Stack Overflow is a community of 4.7 million programmers, just like you, helping each other.

Join them; it only takes a minute:

Sign up
Join the Stack Overflow community to:
  1. Ask programming questions
  2. Answer and help your peers
  3. Get recognized for your expertise

Recently I asked the question about the hierarchy header file writing here. I got the answer, and marked it as the solution. But after a while I have additional question on this topic. What about the nested types? I want that at my header file of the types hierarchy there were also nested types displayed. For example (read the TODO, please):

© Andrey Bushman, 12 July 2013
This file contains the full hierarchy of this application's types. This file 
must be included into the each header file of this application.
#include <iostream>
#include <string>
#include <exception>
namespace Bushman{
    namespace Common{
        // run-time checked narrowing cast (type conversion)
        template <class R, class A> inline R narrow_cast(const A& a);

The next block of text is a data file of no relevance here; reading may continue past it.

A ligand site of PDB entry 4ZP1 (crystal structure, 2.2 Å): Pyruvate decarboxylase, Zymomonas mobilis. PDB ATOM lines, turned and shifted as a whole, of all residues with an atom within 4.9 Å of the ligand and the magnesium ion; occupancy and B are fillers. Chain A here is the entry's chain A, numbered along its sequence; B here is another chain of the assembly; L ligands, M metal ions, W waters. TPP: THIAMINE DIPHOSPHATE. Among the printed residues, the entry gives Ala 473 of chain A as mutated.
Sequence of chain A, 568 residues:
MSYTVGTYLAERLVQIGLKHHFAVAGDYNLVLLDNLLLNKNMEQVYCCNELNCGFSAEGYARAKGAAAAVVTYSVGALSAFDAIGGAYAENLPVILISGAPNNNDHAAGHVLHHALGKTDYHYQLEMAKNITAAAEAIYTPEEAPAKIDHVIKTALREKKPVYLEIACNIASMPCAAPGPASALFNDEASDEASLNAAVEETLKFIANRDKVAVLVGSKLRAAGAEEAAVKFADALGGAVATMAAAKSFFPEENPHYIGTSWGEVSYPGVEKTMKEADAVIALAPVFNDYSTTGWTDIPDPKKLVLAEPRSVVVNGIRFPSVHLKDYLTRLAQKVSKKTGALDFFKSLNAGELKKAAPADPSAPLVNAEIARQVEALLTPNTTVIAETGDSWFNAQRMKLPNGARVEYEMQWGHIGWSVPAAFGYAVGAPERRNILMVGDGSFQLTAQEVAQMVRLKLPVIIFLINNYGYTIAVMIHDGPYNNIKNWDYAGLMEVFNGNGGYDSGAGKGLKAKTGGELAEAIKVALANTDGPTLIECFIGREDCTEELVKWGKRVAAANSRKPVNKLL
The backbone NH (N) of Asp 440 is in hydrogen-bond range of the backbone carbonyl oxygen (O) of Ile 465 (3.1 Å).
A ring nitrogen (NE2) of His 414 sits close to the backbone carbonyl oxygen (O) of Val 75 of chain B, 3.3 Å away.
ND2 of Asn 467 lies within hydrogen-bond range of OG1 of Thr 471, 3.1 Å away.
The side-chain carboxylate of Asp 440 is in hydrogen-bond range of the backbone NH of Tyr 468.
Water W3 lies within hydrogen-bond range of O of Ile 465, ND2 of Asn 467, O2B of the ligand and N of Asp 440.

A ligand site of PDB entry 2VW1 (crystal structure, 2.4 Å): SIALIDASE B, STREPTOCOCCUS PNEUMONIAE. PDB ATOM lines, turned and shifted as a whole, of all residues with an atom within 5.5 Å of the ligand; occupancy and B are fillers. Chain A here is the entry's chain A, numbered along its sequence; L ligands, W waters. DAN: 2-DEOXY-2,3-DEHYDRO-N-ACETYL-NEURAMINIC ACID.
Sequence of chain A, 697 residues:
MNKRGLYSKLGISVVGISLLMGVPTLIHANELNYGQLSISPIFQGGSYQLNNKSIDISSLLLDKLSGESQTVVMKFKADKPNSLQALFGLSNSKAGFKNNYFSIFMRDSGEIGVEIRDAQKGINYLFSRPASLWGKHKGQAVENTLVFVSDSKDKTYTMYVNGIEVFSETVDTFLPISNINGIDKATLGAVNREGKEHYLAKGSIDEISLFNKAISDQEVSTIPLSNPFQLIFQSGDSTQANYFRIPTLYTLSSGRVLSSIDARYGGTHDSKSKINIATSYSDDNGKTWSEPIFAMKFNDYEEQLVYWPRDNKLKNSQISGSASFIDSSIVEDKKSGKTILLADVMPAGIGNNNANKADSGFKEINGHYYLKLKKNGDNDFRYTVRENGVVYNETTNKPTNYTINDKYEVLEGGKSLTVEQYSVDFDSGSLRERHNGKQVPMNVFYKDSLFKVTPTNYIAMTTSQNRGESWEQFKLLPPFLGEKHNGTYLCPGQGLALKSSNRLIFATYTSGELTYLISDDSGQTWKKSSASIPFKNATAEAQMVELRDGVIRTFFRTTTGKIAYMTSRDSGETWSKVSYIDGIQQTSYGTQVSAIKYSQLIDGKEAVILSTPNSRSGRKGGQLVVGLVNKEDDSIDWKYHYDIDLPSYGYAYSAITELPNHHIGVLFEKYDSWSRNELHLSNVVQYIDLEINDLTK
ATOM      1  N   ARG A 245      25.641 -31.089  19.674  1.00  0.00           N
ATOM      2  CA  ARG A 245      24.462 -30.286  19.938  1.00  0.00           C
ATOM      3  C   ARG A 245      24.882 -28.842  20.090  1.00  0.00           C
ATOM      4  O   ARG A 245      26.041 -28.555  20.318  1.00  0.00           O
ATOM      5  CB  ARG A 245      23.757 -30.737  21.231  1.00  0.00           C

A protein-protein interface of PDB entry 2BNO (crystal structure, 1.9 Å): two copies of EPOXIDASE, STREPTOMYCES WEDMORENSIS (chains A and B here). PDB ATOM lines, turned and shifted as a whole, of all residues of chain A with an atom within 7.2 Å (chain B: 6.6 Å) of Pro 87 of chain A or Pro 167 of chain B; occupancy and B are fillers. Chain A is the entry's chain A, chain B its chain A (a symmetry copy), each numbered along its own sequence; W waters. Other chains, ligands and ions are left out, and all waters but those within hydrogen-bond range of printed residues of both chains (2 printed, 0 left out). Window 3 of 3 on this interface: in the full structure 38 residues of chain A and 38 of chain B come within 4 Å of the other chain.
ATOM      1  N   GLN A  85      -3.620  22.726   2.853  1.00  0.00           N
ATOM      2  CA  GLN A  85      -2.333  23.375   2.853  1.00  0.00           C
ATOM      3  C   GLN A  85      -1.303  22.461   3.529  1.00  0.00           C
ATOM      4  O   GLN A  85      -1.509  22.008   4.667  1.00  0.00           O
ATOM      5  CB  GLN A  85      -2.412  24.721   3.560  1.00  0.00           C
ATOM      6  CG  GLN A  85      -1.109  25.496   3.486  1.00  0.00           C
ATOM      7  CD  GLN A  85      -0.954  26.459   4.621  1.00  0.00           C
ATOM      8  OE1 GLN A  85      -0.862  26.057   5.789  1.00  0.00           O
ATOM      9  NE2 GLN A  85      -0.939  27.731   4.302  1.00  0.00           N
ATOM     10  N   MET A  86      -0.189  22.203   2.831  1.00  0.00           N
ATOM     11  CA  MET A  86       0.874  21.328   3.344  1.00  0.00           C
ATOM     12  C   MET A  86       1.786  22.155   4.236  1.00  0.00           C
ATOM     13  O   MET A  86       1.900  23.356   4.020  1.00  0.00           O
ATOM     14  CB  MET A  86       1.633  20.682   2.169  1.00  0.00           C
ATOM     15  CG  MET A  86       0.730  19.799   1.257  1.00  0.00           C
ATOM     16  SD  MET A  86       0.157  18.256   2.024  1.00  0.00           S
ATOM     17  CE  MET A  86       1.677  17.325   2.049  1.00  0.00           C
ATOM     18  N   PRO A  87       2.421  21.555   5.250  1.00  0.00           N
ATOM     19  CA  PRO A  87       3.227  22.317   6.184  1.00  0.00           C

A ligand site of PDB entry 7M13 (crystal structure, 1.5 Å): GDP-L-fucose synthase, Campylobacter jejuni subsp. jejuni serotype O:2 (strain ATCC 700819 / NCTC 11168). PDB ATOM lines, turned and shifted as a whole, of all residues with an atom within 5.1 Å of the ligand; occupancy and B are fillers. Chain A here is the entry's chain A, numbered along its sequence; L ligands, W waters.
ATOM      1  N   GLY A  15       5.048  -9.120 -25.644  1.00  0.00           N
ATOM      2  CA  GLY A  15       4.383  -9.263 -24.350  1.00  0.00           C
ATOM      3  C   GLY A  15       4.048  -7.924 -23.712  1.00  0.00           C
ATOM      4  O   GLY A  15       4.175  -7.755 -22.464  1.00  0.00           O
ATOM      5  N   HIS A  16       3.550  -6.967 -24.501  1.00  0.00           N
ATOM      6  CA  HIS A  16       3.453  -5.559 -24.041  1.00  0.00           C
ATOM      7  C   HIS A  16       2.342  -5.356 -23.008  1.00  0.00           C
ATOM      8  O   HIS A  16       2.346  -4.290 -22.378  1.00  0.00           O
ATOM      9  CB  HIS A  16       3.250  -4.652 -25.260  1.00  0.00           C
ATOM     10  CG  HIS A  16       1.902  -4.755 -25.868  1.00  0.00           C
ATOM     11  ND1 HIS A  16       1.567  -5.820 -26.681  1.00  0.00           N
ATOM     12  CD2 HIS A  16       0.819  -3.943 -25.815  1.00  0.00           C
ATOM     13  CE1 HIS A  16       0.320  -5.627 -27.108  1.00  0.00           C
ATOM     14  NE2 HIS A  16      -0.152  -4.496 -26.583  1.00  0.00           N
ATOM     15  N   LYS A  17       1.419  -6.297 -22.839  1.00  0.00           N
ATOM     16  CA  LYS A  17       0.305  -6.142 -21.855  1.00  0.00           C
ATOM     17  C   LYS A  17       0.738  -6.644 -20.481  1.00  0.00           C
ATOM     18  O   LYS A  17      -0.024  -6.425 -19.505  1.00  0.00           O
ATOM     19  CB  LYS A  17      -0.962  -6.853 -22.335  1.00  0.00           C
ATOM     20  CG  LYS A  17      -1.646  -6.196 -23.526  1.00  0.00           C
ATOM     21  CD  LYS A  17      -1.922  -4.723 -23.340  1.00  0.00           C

// Throw the exception with the msg message.
        void error(const std::string& msg); 
    namespace CAD_Calligraphy{
        class Shp_istream; // Stream for SHP file reading.
        class Shp_ostream; // Stream for SHP file writing.
        class Token; // Token of the SHP file.

        // TODO: The next both rows is not allowed (for nested types):
        enum Token::Type; // Type of Token item.
        class Token::Some_inner_class; // Class for internal use in the Token.

Without the nested types my types hierarchy will not be complete. How can I solve this problem?

P.S. I can write in the comments an info about the nested types. I think this is single solution. Am I right?

Thank you.

share|improve this question
up vote 0 down vote accepted

You cannot forward nested types. As a workaround you can move them to separate namespace, but that is all.

share|improve this answer

Your Answer


By posting your answer, you agree to the privacy policy and terms of service.

Not the answer you're looking for? Browse other questions tagged or ask your own question.